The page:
Managing attention involves awareness of the state of attention you are in, and requires shifting between an open state and a focused state as needed. Being aware of your state of attention, and being skilled at intentionally directing it, are probably big challenges for you. Dr. Lidia Zylowska wrote about this skill in her important book, The Mindfulness Prescription for Adult ADHD.
Not all mindfulness exercises are designed to open up your awareness; some are designed to narrow your focus. It’s like the difference between two camera lenses, a telephoto lens that zooms in, and a wide angle lens that broadens the view. Just as a camera needs an operator to switch the lenses, your brain’s sate of awareness needs an operator to switch the state of your attention.
Venture out and observe how many people appear to be in an open state of awareness….besides you, the scanner. How many seem aware of their surroundings? How many seem to be lost in their electronic devices? Try turning your devices off when you would normally have them on. If it feels unsettling, you may want to practice just sitting with that unsettled feeling in order not to be dominated by it, which is a good meditation practice.
I like to walk in a nearby state park early in the morning. If I wait until too late in the morning, I will encounter groups walking together on the trails and talking as if they are in the kitchen rather than in the woods. I pass individuals walking fast with their smart phones in hand and ear buds in their ears. They appear oblivious to the beauty that surrounds them—the colors reflected in the lake, bufflehead ducks diving and resurfacing, and the sound of redwing blackbirds.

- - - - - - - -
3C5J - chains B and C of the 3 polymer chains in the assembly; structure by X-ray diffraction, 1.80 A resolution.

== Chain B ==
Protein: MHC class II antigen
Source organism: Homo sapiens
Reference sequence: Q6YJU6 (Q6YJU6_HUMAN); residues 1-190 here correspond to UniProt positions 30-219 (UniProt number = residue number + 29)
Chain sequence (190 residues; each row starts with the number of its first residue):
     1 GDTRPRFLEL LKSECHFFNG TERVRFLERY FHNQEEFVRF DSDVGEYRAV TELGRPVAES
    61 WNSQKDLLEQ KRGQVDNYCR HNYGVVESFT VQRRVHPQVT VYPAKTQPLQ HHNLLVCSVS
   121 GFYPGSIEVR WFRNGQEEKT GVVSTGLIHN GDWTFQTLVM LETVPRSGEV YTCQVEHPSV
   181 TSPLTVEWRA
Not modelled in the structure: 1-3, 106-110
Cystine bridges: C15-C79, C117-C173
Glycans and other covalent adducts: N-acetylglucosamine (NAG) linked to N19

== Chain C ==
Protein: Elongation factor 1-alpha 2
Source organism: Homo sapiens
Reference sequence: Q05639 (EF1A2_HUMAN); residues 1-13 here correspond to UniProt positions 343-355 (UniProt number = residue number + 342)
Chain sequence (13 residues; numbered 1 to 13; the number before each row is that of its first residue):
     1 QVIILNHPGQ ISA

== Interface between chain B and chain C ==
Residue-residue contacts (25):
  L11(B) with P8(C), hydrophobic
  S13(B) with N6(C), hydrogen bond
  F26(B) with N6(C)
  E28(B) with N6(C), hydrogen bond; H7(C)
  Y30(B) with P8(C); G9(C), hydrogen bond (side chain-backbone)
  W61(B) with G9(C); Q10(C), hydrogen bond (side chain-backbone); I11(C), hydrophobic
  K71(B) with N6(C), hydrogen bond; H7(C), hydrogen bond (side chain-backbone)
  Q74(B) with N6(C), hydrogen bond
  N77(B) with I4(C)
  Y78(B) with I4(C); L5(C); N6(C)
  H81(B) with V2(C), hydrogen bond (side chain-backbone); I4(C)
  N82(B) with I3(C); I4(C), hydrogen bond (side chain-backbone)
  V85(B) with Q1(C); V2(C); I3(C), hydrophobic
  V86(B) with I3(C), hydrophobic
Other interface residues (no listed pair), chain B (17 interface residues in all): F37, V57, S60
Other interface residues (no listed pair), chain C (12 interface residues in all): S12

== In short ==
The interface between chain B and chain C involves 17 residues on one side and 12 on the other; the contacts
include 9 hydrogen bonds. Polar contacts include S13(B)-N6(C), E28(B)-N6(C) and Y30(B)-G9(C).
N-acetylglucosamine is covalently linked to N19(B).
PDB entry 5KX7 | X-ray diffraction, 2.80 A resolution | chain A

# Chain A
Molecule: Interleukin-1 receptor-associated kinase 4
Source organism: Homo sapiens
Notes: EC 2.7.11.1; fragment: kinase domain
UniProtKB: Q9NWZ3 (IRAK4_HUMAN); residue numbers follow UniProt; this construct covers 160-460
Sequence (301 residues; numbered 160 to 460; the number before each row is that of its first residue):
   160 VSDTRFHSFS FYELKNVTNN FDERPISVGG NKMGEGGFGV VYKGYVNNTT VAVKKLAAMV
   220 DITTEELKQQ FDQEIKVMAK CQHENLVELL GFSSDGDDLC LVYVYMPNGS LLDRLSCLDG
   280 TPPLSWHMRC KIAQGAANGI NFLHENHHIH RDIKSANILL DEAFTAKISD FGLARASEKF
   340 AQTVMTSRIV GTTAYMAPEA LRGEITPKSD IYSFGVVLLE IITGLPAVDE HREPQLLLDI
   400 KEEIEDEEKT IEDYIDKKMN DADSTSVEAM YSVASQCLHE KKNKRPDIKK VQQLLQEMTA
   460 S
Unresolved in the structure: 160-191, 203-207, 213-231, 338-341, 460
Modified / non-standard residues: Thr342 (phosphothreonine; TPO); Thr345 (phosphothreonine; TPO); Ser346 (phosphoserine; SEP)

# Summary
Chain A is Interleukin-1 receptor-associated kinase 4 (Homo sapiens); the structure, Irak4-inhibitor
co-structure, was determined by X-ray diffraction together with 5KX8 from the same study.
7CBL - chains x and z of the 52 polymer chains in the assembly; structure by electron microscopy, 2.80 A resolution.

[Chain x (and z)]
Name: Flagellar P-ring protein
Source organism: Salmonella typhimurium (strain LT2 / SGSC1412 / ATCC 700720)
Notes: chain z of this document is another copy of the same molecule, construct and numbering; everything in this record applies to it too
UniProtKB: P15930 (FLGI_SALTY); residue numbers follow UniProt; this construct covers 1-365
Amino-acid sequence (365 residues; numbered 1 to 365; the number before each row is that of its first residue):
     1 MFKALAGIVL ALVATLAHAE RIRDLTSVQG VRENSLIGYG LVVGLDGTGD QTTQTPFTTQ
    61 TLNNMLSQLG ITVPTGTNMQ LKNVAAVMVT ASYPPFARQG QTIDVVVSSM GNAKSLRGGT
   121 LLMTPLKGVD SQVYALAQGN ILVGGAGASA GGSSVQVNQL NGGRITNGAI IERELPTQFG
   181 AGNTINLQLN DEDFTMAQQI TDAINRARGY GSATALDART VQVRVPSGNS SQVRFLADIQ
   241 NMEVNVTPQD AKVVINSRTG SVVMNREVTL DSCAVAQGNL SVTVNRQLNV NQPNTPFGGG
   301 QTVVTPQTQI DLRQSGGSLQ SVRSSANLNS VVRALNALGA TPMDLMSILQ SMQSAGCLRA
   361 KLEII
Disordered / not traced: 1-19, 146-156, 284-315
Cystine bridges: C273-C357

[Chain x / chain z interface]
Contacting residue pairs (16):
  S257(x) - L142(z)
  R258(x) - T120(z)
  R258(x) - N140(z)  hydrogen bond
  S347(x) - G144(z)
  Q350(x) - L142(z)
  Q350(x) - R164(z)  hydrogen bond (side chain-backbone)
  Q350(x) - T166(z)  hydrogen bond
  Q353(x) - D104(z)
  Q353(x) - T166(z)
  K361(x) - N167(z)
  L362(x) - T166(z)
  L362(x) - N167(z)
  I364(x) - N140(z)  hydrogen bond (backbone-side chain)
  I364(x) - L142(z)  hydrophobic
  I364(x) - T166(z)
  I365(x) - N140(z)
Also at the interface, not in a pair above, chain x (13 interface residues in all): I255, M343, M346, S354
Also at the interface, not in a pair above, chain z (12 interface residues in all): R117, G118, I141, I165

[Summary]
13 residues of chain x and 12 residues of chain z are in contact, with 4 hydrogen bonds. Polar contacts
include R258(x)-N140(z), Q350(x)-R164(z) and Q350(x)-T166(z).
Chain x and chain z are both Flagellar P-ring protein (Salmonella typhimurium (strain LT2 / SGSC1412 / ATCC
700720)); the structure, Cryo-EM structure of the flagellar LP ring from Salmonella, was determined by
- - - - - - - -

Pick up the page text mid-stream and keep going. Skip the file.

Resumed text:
Customers at Starbucks are selectively attending to their laptops and mobile devices. I often wonder if they are truly experiencing the taste of their expensive beverages. They seem unaware of one another. They might not notice that their pulses have spiked while drinking their mocha. Their wide angle mode of attention is almost certainly turned off and inaccessible. When I go to Starbucks, I often end up saying to myself, “Where did the time go?” I never say that when walking around the lake.
I know a 13-year-old who just entered the juvenile justice system, a revolving door for many minority kids with neurological differences. My hope is that this kid’s dual diagnosis of ADHD and a mood disorder will be his ticket to appropriate mental health services. His needs will not be met in juvenile detention.
I have known other African American kids with undiagnosed ADHD who have gotten into trouble at school, labeled precipitously as defiant—and seldom as hyperactive and impulsive. After repeated experiences of being misunderstood and feeling disrespected, they sometimes learn defiance in defense of their dignity. I read recently that more black kids are being diagnosed now, but they are seldom getting the help they need.